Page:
Revealing the SpectraVideo SV-318/328 Cartridge Slot: The Hardware

By Greg Vigneault   (Former Spectravideo employee)

For the while that I studied the SV-318/328, some years ago, I focused on implementing my CP/M-clone; the keyboard, display, memory mapping, I/O, etc. Until Tomas Karlsson asked about the cartridge slot, I hadn't given it any attention. Maybe its association with games made me think that it didn't warrant serious thought (the slot is labelled "Game Cartridge" in technical documents; I don't play computer games). But, as I researched an answer to Tom's question, I was surprised at how the cartridge slot ties into SV resources; and, I was reminded at how satisfying it can be to delve into the internals of a fun machine.

This article discusses the SV-318/328 hardware implementation and control of the cartridge slot; it doesn't cover how the SV detects and engages cartridge ROM code -- that's a software subject for another chapter. I assume the reader is familiar with some computer electronics, the Z80 in particular (e.g. ~MREQ), so I don't explain such common things as "bus transceivers" and "nand gates." If you're strictly a software guru there may be things here that don't have meaning for you. If you're a hardware project maker, these details can allow you to create accessory items that interface to the SV-3x8 cartridge slot.

I'd like this text to be considered as a work-in-progress, and the information herein at a "beta" level. This is an exercise in back-engineering; my SV material is aged and fading (as, perhaps, am I!), so I could overlook some detail, until I or someone else stumbles over it -- my previous text about the slot signals has such an error,
which I correct here.

So, without further ado, let's look at the SV-3x8 "Game Cartridge"...

  +-----+---------+ +------+---------+
  | Pin | Name    | | Pin  | Name    |
  +-----+---------+ +------+---------+
  |  1  | +5 VDC  | |   2  | +5 VDC  |
  +-----+---------+ +------+---------+
  |  3  | A7      | |   4  | A12     |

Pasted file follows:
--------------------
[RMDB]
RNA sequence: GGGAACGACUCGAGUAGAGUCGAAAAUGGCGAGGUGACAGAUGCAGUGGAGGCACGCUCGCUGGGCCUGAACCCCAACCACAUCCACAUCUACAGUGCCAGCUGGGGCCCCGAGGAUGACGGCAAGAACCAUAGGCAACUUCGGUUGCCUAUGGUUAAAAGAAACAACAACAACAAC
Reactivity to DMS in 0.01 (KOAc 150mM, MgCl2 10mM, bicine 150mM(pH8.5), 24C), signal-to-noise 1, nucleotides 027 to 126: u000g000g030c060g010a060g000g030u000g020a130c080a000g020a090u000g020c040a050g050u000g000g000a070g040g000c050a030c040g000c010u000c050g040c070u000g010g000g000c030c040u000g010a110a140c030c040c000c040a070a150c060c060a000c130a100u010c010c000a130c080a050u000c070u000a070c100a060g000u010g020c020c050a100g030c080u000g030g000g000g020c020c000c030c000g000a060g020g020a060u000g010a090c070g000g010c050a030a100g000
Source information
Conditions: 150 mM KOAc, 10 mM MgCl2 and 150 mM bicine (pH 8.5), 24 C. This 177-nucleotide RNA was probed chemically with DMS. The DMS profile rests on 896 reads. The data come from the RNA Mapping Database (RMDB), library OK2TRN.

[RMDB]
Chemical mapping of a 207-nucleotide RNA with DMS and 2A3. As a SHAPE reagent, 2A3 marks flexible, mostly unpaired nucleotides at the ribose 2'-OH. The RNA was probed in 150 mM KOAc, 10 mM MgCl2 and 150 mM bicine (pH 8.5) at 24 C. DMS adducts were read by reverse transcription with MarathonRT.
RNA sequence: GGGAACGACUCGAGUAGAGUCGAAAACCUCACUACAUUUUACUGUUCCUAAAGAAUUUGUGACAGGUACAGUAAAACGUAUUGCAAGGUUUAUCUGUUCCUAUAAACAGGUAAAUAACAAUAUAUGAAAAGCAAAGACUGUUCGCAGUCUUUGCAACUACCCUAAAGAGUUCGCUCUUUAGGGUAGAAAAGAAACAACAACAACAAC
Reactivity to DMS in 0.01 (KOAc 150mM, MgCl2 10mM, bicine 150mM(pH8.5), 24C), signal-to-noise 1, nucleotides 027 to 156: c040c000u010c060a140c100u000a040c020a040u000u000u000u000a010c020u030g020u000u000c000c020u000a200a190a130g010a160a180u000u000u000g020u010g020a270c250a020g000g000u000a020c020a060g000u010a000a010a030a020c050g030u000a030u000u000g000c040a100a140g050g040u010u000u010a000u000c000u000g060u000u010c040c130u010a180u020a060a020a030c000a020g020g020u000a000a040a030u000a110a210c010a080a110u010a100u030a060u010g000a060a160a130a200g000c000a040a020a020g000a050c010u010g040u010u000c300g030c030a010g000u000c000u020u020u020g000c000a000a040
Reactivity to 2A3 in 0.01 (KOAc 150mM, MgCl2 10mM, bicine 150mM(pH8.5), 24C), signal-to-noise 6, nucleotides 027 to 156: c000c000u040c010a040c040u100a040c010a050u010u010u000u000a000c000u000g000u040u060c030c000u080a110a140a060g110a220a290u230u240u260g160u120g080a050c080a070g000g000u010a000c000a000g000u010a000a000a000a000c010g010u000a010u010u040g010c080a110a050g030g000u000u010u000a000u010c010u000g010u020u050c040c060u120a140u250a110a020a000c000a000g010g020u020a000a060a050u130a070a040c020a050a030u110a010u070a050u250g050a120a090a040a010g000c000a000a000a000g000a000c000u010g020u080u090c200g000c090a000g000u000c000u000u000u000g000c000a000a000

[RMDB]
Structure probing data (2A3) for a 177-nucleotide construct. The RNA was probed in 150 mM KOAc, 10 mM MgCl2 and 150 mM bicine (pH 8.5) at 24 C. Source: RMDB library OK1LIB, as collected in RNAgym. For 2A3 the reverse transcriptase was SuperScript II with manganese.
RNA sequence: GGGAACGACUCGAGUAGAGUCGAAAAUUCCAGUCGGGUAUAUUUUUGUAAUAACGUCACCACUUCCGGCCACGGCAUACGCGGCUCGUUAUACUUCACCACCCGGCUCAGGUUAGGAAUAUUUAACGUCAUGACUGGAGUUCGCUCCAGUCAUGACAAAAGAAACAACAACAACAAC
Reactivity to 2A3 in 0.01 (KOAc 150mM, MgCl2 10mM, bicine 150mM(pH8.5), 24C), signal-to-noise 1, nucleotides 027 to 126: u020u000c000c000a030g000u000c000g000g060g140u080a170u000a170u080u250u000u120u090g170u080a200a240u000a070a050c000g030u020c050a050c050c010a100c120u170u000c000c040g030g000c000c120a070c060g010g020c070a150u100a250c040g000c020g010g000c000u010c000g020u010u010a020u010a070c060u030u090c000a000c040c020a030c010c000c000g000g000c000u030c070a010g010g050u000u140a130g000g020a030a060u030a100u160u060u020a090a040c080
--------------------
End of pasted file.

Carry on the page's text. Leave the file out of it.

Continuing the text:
+-----+---------+ +------+---------+
  |  5  | A6      | |   6  | A13     |
  +-----+---------+ +------+---------+
  |  7  | A5      | |   8  | A8      |
  +-----+---------+ +------+---------+
  |  9  | A4      | |  10  | A9      |
  +-----+---------+ +------+---------+
  | 11  | A3      | |  12  | A11     |
  +-----+---------+ +------+---------+
  | 13  | A10     | |  14  | A2      |
  +-----+---------+ +------+---------+
  | 15  | A0      | |  16  | A1      |
  +-----+---------+ +------+---------+
  | 17  | D0      | |  18  | D7      |
  +-----+---------+ +------+---------+
  | 19  | D1      | |  20  | D6      |
  +-----+---------+ +------+---------+
  | 21  | D2      | |  22  | D5      |
  +-----+---------+ +------+---------+
  | 23  | D3      | |  24  | D4      |
  +-----+---------+ +------+---------+
  | 25  | ~CCS3   | |  26  | ~CCS4   |
  +-----+---------+ +------+---------+
  | 27  | ~CCS1   | |  28  | ~CCS2   |
  +-----+---------+ +------+---------+
  | 29  | Gnd     | |  30  | Gnd     |
  +-----+---------+ +------+---------+

The slot has the Z80's eight data bits (D0..D7) and bottom fourteen address lines (A0..A13), four cartridge chip-selects (~CCS1..~CCS4) which I refer to collectively as ~CCSx, +5 Volts DC, and Ground.

The ~CCSx signals can be used to select up to 4 separate cartridges, e.g. in a piggy-back, daisy-chain, or expansion-bus configuration; or, one cartridge could use any/all ~CCSx signals for its own purposes.

The ~CCSx decode logic has the following signal dependencies ...

    ~CCS1 ---+
    ~CCS2 ---+                     |
                                   +-- ~CART, ~MREQ, A15, A14.
    ~CCS3 ------ ~ROMEN0 --+       |
    ~CCS4 ------ ~ROMEN1 --+

The ~CART, ~ROMEN0, and ~ROMEN1 signals are set to 1 or 0 by your code modifying the bit-mapped "Port B" of the AY-3-8910 PSG ...

  ~CART:    Bit-0 of PSG Port B (register 15).
  ~ROMEN0:  Bit-6 of PSG Port B (register 15).
  ~ROMEN1:  Bit-7 of PSG Port B (register 15).

A pair of logic ICs (74LS32,74LS139) ensure that ~CART and ~MREQ are both low (0) to assert any ~CCSx -- but it's up to your code to make sure that ~CART is asserted (0) only when you're ready to loose direct access to SV BASIC ROM and/or RAM (as explained below).